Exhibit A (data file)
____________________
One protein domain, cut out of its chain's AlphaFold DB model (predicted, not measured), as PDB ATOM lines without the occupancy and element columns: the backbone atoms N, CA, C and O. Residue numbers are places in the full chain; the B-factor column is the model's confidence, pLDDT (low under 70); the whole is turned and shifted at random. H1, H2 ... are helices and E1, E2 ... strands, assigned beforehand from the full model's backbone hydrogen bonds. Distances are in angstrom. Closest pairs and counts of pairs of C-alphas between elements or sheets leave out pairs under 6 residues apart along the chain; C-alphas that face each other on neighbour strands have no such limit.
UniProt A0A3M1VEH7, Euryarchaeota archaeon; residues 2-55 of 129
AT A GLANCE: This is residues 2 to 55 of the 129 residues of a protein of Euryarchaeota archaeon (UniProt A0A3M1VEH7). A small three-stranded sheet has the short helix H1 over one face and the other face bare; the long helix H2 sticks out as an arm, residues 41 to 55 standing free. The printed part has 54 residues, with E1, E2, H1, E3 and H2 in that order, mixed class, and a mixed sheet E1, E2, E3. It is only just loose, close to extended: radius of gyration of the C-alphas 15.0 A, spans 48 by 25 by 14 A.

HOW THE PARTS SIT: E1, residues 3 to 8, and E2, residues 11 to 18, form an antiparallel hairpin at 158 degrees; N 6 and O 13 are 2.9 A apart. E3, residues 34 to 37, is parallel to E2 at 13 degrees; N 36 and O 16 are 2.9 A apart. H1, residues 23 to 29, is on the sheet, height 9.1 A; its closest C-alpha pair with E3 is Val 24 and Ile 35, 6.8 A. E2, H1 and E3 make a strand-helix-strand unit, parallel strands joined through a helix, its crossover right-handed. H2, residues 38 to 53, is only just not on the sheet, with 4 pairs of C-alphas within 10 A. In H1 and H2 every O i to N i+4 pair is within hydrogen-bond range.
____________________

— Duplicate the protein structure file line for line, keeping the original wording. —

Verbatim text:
One protein domain, cut out of its chain's AlphaFold DB model (predicted, not measured), as PDB ATOM lines without the occupancy and element columns: the backbone atoms N, CA, C and O. Residue numbers are places in the full chain; the B-factor column is the model's confidence, pLDDT (low under 70); the whole is turned and shifted at random. H1, H2 ... are helices and E1, E2 ... strands, assigned beforehand from the full model's backbone hydrogen bonds. Distances are in angstrom. Closest pairs and counts of pairs of C-alphas between elements or sheets leave out pairs under 6 residues apart along the chain; C-alphas that face each other on neighbour strands have no such limit.
UniProt A0A3M1VEH7, Euryarchaeota archaeon; residues 2-55 of 129
AT A GLANCE: This is residues 2 to 55 of the 129 residues of a protein of Euryarchaeota archaeon (UniProt A0A3M1VEH7). A small three-stranded sheet has the short helix H1 over one face and the other face bare; the long helix H2 sticks out as an arm, residues 41 to 55 standing free. The printed part has 54 residues, with E1, E2, H1, E3 and H2 in that order, mixed class, and a mixed sheet E1, E2, E3. It is only just loose, close to extended: radius of gyration of the C-alphas 15.0 A, spans 48 by 25 by 14 A.

HOW THE PARTS SIT: E1, residues 3 to 8, and E2, residues 11 to 18, form an antiparallel hairpin at 158 degrees; N 6 and O 13 are 2.9 A apart. E3, residues 34 to 37, is parallel to E2 at 13 degrees; N 36 and O 16 are 2.9 A apart. H1, residues 23 to 29, is on the sheet, height 9.1 A; its closest C-alpha pair with E3 is Val 24 and Ile 35, 6.8 A. E2, H1 and E3 make a strand-helix-strand unit, parallel strands joined through a helix, its crossover right-handed. H2, residues 38 to 53, is only just not on the sheet, with 4 pairs of C-alphas within 10 A. In H1 and H2 every O i to N i+4 pair is within hydrogen-bond range.